Event Title

Reprogramming of Veins Into Arteries for Cardiac Bypass Surgery

Session Number

P06

Advisor(s)

Kishore Wary, University of Illinois at Chicago

Location

B-206 Lecture Hall

Start Date

28-4-2016 9:15 AM

End Date

28-4-2016 9:40 AM

Disciplines

Medicine and Health Sciences

Abstract

For coronary bypass surgery, the great saphenous vein is routinely used as a replacement graft. However, the venous graft often fails primarily due to “cellular mismatch,” as venous endothelial cells (ECs) have never seen oxygenated arterial blood before. Therefore, prior to grafting, reprogramming of venous ECs to arterial identity provides a clinically relevant approach to enhance graft patency and reduce the prevalence of graft failure. Cultured human saphenous vein ECs (hSapVECs) were treated with chromatin- modifying chemicals (5-Azacytidine, 5-Aza and Trichostatin A, TSA) and Wnt3a. To determine conversion to arterial fate, total RNA was prepared and subjected to qRT-PCR to amplify arteriovenous- specific genes. Treated hSapVECs showed significant increases in the expression of arterial genes and dramatic decreases in venous genes in a dose-dependent manner, indicating the ability of 5-Aza, TSA, and Wnt signaling to diminish venous identity and thereby induce arterial phenotype. Furthermore, microscopic examination of hSapVECs treated identically showed robust induction in the level of critical arterial-specific proteins. Importantly, this stimulation in an ex vivo experiment also induced robust neovascularization. We demonstrate that venous ECs can be epigenetically reprogrammed into arterial ECs. Thus, altering the venous ECs to arterial fate prior to grafting should minimize “cellular mismatch,” thereby increasing the chance of a successful saphenous vein graft.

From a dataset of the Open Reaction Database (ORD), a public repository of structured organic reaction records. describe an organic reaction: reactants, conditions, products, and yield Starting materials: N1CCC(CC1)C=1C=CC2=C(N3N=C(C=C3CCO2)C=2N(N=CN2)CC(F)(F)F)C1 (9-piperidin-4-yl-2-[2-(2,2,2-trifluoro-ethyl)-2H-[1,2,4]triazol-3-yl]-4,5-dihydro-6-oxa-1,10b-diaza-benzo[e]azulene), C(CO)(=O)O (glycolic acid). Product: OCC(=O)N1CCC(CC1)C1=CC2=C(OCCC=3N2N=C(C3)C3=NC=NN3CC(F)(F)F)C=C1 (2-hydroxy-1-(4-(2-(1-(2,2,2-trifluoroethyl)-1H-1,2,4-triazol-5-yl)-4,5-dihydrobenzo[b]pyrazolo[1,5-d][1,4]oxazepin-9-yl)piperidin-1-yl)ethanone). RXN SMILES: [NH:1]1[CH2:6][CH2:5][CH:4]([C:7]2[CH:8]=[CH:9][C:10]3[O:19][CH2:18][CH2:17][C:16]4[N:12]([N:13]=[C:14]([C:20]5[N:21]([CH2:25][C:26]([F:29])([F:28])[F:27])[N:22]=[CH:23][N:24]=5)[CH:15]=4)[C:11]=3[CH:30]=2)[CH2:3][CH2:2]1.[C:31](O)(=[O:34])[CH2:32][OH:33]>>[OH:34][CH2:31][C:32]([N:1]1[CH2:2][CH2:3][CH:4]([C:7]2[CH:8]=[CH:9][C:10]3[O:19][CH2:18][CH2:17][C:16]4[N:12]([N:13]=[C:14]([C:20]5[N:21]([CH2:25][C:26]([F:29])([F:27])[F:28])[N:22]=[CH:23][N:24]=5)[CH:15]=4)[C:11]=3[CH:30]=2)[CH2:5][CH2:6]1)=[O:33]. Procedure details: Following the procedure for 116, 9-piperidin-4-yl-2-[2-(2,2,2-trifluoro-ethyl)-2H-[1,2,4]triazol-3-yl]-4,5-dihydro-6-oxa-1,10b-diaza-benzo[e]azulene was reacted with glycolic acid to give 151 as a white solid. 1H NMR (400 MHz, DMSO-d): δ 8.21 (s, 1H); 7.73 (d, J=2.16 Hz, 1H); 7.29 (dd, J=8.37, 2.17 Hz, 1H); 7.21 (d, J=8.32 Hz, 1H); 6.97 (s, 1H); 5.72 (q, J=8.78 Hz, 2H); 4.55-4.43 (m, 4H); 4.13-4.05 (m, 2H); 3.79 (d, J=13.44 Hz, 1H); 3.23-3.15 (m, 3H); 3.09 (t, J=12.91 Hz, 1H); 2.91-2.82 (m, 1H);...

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Apr 28th, 9:15 AM Apr 28th, 9:40 AM

Reprogramming of Veins Into Arteries for Cardiac Bypass Surgery

B-206 Lecture Hall

For coronary bypass surgery, the great saphenous vein is routinely used as a replacement graft. However, the venous graft often fails primarily due to “cellular mismatch,” as venous endothelial cells (ECs) have never seen oxygenated arterial blood before. Therefore, prior to grafting, reprogramming of venous ECs to arterial identity provides a clinically relevant approach to enhance graft patency and reduce the prevalence of graft failure. Cultured human saphenous vein ECs (hSapVECs) were treated with chromatin- modifying chemicals (5-Azacytidine, 5-Aza and Trichostatin A, TSA) and Wnt3a. To determine conversion to arterial fate, total RNA was prepared and subjected to qRT-PCR to amplify arteriovenous- specific genes. Treated hSapVECs showed significant increases in the expression of arterial genes and dramatic decreases in venous genes in a dose-dependent manner, indicating the ability of 5-Aza, TSA, and Wnt signaling to diminish venous identity and thereby induce arterial phenotype. Furthermore, microscopic examination of hSapVECs treated identically showed robust induction in the level of critical arterial-specific proteins. Importantly, this stimulation in an ex vivo experiment also induced robust neovascularization. We demonstrate that venous ECs can be epigenetically reprogrammed into arterial ECs. Thus, altering the venous ECs to arterial fate prior to grafting should minimize “cellular mismatch,” thereby increasing the chance of a successful saphenous vein graft.